Cyst Removal Adelaide
Sebaceous cysts are non-cancerous cysts of the skin. They are basically fluid-filled sacs that lie beneath the skin. They are mostly found on the torso, neck and face. They are not life-threatening and if left will grow slowly and may eventually become uncomfortable. Sebaceous cysts are usually diagnosed by physical examination and may be examined closely for any signs of cancer. Dr Targett has vast experience in the removal of sebaceous cysts as well as many other types of skin lesion removal.
1. If removing the cyst for cosmetic reasons, removal can restore your confidence and enhance your appearance.
2. Patients can rest assured that once removed, the cyst will not return unless it is cancerous, and tests can be done to ensure peace of mind.
3. The removal is minimally invasive with minimal stitches.
4. In some cases, sebaceous cysts can cause patients moderate discomfort, and removal can help improve their quality of life.
5. Most patients recover fully with no scarring or very minimal scarring.
6. There is no downtime, and patients may continue their day normally afterwards.
How it works
What causes sebaceous cysts?
Sebacious cysts are basically formed from your abnormal sebaceous glands. Sebaceous glands are responsible for producing an oil called sebum which coats the skin and hair.
If the gland or the duct becomes blocked, the oil is not able to exit the gland. This often happens when the area is subjected to trauma such as a scratch or if you suffer from an acne condition.
Other causes of sebaceous cysts are; genetic conditions and deformed or misshapen ducts.
What are the symptoms of sebaceous cysts?
Sebaceous cysts are usually not painful. However, when the cysts become larger they can be considerably painful.
Cysts are soft to the touch and are typically filled with keratin which presents as white flakes. As mentioned before, sebaceous cysts usually occur on the face, scalp. back and neck.
Sebaceous cysts may be cancerous and the signs to look out for include; a diameter greater than five centimetres, signs of infection, and reoccurrence after the cyst has been removed.
How is a sebaceous cyst discovered?
There is a combination of tests that can be conducted to determine if there is a sebaceous cyst present, including:
- Physical examination
- An ultrasound
- A biopsy test –may be required if the cyst is believed to be potentially cancerous.
Do you need to remove sebaceous cysts?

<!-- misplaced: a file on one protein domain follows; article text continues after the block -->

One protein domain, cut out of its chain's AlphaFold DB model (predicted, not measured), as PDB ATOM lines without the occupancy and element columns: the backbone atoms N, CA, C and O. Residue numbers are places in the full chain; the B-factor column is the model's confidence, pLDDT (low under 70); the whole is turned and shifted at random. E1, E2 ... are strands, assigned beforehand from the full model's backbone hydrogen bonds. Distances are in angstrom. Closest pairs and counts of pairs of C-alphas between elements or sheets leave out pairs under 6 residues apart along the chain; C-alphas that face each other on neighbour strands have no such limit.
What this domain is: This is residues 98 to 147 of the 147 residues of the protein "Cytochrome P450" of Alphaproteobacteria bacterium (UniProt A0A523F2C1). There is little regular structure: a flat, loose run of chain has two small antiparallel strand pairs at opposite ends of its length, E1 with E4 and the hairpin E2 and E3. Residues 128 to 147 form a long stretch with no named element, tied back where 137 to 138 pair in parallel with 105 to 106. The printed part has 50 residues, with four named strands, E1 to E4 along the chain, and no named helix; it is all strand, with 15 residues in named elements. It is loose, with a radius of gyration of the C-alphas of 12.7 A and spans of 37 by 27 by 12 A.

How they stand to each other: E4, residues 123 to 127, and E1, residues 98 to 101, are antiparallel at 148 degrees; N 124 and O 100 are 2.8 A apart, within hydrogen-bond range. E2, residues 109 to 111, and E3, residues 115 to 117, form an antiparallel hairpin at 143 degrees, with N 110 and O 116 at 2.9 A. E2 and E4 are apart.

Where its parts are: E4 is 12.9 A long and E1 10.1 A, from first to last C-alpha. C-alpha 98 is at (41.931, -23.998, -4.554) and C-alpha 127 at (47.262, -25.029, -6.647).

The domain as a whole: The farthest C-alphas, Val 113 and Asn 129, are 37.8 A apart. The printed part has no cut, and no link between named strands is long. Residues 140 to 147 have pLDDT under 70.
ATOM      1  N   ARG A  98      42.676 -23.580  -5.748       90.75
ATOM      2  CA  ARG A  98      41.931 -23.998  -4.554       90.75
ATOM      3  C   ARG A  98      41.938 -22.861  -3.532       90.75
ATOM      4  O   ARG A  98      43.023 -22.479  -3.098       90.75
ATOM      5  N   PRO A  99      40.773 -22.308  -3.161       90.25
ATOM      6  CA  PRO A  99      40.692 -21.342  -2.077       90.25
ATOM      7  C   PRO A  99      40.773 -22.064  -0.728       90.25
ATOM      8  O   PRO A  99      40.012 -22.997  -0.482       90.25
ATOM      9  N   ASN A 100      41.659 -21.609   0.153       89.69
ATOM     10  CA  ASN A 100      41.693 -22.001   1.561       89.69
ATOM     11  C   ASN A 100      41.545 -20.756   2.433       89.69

Normally, sebaceous cysts grow at a very slow rate and do notcause any pain.
However on occasions, they can become infected and inflamed.The overlying skin then becomes red, sore and tender.
Sebaceous cysts can become irritated when they occur at sites that get constantly rubbed. This often happens in the neck region where your collar continually rubs the skin.
In these cases, treatment is important to help reduce discomfort.
Many people may also choose to have sebaceous cysts removed for cosmetic reasons, especially when they occur on the face.
If a sebaceous cyst does not cause you any problems or does not look bad cosmetically, then you probably don’t need to have any treatment.
How are sebaceous cysts treated?
There are two option for treating sebaceous cysts. They can either be removed surgically or drained.
Sebaceous Cysts are normally removed surgically because of cosmetic reasons and also because drainage of the cyst usually results in the cyst returning at a later stage.
After the cyst is removed, it is usual to be given an antibiotic ointment to prevent any infection from occurring. A scar cream may also be recommended to help reduce the appearance of scarring from the surgery.
Within about a week, the muscle relaxant will have taken full effect, blocking signals to the sweat glands. You should see a noticeable reduction in sweat by this time. Patients should note that it is common to experience a substantial reduction, rather than complete elimination, of sweating.
The results of this treatment last for 6-8 months. Many patients return for repeat injections in order to maintain its effects.
Are there any complications or risks that can happen?